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How to compound your money over time: Invest early

Imagine how much more money you might have had in your bank account if you started investing earlier. The common perception is that if you don’t have much money to invest now, it’s better to contribute more later.

But in fact, one of the best ways to build wealth is to start investing early – even if it’s only a small amount. It’s hard to find the motivation to start investing when you’re young, which is why a lot of people put it off until they’re further along in their career.

Seeing is believing: let’s look at the difference in returns between two people who start investing at different times. Meet Susan and John; they both invested money, but started investing at different times.

Susan started investing 20 years ago. She made ten annual contributions of $5,000 and received an 8% annual return. She stopped investing after ten years, and held on to the investment for a further ten years, at an 8% annual return.

John, meanwhile, started investing ten years ago. He made ten annual contributions of $10,000 at an 8% annual return. He ended up with less money than Susan, even though he invested twice as much money, because he started later.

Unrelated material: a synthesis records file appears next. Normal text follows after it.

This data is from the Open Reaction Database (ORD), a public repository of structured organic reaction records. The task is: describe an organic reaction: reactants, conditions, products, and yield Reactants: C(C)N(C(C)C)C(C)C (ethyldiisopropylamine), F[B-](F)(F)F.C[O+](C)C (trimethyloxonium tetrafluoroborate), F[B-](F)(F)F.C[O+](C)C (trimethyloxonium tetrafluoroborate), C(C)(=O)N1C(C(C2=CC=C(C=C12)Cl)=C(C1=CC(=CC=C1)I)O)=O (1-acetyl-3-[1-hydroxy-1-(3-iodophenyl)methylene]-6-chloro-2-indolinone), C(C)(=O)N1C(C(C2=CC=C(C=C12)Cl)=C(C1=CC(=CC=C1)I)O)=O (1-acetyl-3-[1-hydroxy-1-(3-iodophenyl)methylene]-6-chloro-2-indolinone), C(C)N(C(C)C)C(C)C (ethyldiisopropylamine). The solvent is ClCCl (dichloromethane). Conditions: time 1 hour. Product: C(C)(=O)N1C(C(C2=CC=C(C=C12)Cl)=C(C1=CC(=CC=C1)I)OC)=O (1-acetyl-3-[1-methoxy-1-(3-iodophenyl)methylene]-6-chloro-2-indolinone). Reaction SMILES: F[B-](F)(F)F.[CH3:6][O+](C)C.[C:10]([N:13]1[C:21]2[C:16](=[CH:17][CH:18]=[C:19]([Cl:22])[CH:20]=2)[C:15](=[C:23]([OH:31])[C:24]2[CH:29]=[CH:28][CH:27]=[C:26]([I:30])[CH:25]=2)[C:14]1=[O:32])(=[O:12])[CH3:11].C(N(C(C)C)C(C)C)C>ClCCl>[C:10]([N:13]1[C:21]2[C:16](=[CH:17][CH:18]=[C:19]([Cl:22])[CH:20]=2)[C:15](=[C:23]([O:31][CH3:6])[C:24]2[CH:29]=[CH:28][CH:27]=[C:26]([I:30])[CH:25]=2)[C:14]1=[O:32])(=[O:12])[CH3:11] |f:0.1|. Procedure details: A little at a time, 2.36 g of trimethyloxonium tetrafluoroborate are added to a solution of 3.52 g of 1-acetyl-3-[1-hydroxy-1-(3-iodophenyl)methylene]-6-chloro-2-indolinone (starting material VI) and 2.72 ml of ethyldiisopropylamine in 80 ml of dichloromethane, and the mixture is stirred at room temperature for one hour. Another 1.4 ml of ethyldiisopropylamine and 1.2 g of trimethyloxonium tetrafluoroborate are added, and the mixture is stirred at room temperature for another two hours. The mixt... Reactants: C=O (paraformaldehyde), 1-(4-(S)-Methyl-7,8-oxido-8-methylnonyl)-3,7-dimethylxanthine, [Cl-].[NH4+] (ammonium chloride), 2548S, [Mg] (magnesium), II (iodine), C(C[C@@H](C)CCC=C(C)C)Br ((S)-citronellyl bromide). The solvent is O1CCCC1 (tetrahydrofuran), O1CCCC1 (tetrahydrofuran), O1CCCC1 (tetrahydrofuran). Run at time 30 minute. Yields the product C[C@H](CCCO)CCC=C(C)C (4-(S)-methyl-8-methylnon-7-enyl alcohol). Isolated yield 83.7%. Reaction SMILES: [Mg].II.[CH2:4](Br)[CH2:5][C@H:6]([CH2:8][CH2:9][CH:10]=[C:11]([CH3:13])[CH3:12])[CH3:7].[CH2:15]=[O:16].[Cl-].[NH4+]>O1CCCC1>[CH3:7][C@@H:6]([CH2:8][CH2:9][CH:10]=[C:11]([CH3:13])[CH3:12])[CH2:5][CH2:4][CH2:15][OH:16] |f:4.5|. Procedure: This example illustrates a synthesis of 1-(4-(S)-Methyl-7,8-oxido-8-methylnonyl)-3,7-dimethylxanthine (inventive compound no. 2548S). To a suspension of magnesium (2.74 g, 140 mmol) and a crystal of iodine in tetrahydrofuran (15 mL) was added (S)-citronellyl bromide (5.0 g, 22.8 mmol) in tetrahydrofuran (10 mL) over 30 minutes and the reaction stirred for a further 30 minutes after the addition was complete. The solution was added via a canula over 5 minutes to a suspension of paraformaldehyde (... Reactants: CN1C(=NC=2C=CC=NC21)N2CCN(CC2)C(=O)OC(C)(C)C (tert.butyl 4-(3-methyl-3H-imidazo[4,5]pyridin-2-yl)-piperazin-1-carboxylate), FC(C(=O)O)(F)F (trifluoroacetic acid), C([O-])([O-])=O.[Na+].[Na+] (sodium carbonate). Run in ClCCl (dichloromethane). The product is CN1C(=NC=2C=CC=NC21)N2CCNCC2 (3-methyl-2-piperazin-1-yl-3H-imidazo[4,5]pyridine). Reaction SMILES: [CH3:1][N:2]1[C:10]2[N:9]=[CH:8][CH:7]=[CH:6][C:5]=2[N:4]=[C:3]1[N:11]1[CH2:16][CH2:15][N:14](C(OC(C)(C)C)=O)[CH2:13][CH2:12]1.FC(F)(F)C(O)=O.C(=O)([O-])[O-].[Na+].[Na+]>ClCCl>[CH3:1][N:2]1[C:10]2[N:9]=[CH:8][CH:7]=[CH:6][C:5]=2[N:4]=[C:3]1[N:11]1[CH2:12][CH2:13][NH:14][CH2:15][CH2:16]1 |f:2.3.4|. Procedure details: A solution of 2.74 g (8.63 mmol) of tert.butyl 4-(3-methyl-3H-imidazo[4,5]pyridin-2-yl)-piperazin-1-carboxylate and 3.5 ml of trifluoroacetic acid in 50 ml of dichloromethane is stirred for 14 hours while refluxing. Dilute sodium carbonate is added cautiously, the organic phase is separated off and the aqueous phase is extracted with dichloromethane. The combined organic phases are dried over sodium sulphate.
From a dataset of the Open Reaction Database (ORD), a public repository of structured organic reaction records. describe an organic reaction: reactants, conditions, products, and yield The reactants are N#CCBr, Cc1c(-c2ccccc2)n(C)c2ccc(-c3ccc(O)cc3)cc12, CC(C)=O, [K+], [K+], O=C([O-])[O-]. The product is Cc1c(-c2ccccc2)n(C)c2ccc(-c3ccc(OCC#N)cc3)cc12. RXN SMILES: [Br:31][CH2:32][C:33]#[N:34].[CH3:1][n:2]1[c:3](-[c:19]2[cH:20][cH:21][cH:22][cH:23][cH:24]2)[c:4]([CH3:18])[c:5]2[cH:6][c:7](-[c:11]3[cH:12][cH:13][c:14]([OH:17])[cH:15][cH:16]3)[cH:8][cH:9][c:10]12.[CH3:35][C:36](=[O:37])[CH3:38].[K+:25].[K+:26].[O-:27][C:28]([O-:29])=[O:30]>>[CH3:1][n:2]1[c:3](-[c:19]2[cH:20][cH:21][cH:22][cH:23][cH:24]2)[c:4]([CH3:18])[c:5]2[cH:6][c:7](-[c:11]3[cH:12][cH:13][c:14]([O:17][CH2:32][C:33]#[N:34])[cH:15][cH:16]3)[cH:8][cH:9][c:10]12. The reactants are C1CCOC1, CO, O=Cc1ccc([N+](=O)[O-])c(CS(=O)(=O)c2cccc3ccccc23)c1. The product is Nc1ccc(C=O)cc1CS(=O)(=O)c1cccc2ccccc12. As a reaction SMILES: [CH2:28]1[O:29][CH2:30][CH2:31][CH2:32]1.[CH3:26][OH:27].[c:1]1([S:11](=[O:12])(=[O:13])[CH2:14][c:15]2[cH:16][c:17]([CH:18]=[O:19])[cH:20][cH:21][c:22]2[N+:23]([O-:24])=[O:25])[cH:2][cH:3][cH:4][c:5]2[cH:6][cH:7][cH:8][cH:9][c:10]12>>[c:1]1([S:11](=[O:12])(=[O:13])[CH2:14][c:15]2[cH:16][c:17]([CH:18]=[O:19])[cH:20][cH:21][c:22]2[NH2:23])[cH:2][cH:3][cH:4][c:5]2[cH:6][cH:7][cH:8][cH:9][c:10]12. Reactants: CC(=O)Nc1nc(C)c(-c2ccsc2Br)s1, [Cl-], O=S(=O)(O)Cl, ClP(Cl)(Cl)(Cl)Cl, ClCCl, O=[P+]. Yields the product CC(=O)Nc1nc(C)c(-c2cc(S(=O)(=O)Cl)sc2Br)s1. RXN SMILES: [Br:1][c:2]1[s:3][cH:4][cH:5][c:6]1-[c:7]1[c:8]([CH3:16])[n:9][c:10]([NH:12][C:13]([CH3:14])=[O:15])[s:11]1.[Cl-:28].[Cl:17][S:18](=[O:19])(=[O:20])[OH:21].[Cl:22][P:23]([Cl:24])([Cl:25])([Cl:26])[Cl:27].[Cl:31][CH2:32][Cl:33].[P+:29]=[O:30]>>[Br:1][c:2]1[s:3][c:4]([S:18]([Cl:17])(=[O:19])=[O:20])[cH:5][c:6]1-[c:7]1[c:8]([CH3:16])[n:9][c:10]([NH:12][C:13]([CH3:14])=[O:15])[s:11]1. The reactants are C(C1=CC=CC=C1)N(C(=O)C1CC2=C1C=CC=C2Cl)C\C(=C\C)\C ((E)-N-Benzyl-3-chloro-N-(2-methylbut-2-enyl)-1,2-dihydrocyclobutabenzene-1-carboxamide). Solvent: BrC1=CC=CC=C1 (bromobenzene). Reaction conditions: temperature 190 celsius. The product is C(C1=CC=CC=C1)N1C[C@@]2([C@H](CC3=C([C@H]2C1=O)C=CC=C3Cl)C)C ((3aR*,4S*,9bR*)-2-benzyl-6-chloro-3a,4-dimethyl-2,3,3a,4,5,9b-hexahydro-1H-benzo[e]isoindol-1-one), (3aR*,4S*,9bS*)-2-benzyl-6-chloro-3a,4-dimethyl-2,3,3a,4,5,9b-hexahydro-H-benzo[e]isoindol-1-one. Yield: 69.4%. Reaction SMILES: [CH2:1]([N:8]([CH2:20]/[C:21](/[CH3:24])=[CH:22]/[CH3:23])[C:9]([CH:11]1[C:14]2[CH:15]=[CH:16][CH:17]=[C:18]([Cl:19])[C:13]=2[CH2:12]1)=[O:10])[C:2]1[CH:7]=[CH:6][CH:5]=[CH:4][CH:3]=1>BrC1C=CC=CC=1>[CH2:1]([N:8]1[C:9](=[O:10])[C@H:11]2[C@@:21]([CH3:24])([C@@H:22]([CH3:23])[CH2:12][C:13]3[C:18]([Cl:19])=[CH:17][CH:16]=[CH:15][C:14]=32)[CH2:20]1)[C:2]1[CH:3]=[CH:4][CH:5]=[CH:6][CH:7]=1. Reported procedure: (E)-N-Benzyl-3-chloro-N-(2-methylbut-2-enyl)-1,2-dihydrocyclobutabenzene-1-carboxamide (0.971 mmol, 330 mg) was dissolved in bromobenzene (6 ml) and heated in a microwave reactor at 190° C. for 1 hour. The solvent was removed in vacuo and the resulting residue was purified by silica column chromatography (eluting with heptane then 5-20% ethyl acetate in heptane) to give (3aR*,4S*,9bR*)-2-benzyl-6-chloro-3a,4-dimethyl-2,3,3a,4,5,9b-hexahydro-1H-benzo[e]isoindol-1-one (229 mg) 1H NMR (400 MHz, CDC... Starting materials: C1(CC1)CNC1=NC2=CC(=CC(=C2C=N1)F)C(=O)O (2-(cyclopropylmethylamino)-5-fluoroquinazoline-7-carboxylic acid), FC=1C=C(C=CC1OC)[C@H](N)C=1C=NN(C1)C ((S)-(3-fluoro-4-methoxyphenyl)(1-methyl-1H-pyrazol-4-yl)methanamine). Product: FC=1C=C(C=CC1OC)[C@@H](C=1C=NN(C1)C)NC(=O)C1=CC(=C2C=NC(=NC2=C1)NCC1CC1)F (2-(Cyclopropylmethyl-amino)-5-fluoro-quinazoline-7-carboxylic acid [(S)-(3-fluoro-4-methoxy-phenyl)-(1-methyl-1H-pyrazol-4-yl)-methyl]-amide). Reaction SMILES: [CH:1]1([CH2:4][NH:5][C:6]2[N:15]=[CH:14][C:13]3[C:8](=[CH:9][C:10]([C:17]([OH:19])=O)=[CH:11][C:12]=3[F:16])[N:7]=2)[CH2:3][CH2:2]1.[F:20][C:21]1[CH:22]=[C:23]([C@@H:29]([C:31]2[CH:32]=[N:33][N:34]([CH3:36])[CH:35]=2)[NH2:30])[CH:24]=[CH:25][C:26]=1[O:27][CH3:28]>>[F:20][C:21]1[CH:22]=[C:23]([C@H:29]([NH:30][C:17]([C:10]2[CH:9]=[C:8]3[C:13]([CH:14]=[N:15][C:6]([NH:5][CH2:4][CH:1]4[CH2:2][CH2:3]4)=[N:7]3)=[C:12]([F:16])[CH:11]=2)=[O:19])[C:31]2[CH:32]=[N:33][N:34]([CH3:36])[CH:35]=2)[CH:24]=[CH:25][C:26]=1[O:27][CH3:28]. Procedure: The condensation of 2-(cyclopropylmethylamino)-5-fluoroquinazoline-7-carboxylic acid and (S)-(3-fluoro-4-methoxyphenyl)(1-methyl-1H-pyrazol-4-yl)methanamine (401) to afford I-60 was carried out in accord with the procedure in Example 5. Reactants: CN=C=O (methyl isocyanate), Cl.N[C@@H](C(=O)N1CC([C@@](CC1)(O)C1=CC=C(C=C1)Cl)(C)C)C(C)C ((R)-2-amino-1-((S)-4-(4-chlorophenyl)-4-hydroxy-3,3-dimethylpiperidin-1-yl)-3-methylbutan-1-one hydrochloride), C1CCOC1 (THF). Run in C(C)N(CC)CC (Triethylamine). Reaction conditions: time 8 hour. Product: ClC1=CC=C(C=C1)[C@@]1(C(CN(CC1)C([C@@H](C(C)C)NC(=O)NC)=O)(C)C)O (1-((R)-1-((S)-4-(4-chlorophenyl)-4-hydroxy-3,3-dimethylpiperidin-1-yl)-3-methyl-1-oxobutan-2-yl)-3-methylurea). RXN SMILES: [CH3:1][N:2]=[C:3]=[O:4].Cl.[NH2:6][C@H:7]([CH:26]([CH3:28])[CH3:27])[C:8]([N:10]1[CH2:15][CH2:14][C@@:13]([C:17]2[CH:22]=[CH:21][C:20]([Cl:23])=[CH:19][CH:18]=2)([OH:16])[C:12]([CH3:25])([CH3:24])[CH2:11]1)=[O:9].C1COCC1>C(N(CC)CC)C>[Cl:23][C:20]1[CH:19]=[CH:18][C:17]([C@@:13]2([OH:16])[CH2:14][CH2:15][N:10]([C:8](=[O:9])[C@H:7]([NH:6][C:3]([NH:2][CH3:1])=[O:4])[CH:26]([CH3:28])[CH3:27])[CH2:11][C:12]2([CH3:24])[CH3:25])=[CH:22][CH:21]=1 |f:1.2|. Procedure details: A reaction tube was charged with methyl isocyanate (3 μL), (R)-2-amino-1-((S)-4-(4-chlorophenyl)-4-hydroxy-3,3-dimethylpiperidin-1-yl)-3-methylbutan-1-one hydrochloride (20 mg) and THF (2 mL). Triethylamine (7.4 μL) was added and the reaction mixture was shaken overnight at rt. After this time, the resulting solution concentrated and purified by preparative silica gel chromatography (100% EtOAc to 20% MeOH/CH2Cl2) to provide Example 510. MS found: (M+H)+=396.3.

The power of compounding

This example assumes an 8% annual return during the years invested. The rate of return shown is used to illustrate the effects of the compound growth rate and is not intended to reflect future values of the fund or returns on investment in any fund. Source: Fidelity Investments Canada ULC.

As the chart above shows, the sooner you invest, the more time your money has to grow and benefit from the power of compounding. Although they both contributed money to their investments for the same amount of time, and John put in more money per year, Susan ended up with more money. How? Susan was growing her investment by 8% annually for ten years before John started investing. Once John started investing, Susan stopped contributing to her investment, but her investment continued to grow at 8% annually for an additional ten years.

Curious to see how your savings could grow over time?




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